In reality, though, the wobbling motion of our Sun is considerably more complex because the Earth isn’t the only thing orbiting around it. Our Sun has a family of eight major planets and each planet has its own barycenter with the Sun. But the locations of the planets are constantly changing. Since the distribution of mass around the Sun not constant, that means the barycenter of the entire Solar System is not in a fixed location but does some wandering of its own. Most of the Sun’s motion is driven by the great bulk of Jupiter, but the other seven planets each contribute their own part to our star’s complex dance.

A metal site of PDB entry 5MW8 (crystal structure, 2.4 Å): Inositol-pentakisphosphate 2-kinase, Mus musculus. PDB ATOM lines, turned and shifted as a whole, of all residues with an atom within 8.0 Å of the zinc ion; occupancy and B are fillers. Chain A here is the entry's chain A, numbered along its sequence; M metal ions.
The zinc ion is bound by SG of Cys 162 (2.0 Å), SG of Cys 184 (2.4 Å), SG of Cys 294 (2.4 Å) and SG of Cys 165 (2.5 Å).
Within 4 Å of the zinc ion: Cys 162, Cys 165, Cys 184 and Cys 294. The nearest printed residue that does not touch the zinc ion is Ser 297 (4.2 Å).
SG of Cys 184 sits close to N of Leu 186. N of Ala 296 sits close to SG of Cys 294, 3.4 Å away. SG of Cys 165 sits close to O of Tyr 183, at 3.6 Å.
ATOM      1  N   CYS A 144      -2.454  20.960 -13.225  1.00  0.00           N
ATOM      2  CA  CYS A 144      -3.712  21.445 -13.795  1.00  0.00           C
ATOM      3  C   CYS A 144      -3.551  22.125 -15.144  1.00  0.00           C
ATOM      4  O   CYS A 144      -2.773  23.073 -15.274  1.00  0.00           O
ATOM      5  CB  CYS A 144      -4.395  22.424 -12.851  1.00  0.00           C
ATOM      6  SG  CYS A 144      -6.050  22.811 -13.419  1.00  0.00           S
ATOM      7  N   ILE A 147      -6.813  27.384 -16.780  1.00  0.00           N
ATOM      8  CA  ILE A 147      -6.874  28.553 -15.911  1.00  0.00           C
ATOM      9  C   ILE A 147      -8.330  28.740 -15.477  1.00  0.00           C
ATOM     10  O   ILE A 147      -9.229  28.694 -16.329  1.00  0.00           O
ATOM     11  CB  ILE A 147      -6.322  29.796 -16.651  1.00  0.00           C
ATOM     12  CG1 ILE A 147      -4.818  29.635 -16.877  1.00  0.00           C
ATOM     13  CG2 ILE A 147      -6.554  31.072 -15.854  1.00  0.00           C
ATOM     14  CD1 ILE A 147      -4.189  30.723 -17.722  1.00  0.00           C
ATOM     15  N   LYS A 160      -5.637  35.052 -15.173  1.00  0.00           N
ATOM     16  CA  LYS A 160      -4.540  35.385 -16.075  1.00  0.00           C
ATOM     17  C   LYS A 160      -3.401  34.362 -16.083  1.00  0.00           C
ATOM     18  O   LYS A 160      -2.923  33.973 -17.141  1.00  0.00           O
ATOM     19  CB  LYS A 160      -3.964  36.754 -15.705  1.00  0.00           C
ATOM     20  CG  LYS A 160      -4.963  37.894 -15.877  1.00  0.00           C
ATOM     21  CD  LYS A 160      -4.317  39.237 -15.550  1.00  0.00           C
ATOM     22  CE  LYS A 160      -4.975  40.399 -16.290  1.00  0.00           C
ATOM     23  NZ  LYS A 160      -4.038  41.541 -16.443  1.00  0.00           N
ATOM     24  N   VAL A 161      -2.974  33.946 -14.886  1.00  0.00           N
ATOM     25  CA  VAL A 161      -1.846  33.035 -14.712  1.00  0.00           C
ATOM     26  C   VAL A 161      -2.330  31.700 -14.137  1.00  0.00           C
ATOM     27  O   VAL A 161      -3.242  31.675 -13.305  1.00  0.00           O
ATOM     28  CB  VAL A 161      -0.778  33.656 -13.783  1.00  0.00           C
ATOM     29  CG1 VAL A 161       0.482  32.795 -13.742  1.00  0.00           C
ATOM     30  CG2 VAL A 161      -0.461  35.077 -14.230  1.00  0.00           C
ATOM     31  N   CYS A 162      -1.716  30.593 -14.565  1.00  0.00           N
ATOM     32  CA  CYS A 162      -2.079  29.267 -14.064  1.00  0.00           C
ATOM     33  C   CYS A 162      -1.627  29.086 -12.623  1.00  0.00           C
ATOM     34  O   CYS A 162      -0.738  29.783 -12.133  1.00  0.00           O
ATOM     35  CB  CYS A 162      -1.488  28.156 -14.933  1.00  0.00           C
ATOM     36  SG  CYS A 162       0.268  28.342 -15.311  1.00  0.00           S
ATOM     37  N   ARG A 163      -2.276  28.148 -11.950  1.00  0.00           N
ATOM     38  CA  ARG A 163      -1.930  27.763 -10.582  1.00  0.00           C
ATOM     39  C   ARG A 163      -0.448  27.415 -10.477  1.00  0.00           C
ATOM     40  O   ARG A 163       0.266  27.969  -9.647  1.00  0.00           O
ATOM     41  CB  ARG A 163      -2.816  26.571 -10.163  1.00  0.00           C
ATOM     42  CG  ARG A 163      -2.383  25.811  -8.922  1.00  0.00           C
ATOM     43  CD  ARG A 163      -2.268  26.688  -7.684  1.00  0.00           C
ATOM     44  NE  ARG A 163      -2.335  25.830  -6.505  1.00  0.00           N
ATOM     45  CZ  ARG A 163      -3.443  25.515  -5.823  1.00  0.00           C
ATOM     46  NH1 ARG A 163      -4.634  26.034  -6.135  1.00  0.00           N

The identification of wobbling stars isn’t just limited to the discovery of unknown solar systems. This works for any situation where a star has a much dimmer companion in its neighborhood: planets, other dim stars, even more exotic creatures like neutron stars and black holes. Nevertheless, the same principle behind getting a see-saw to work has led to the discovery of over 700 planets just in our tiny corner of the Galaxy.
And that number just keeps on growing.
For additional information including links and images, be sure to stop by the AstroWoW blog where we explore the Universe one word at a time. From the U.S. Naval Observatory, this is Christopher Crockett.
End of podcast:
365 Days of Astronomy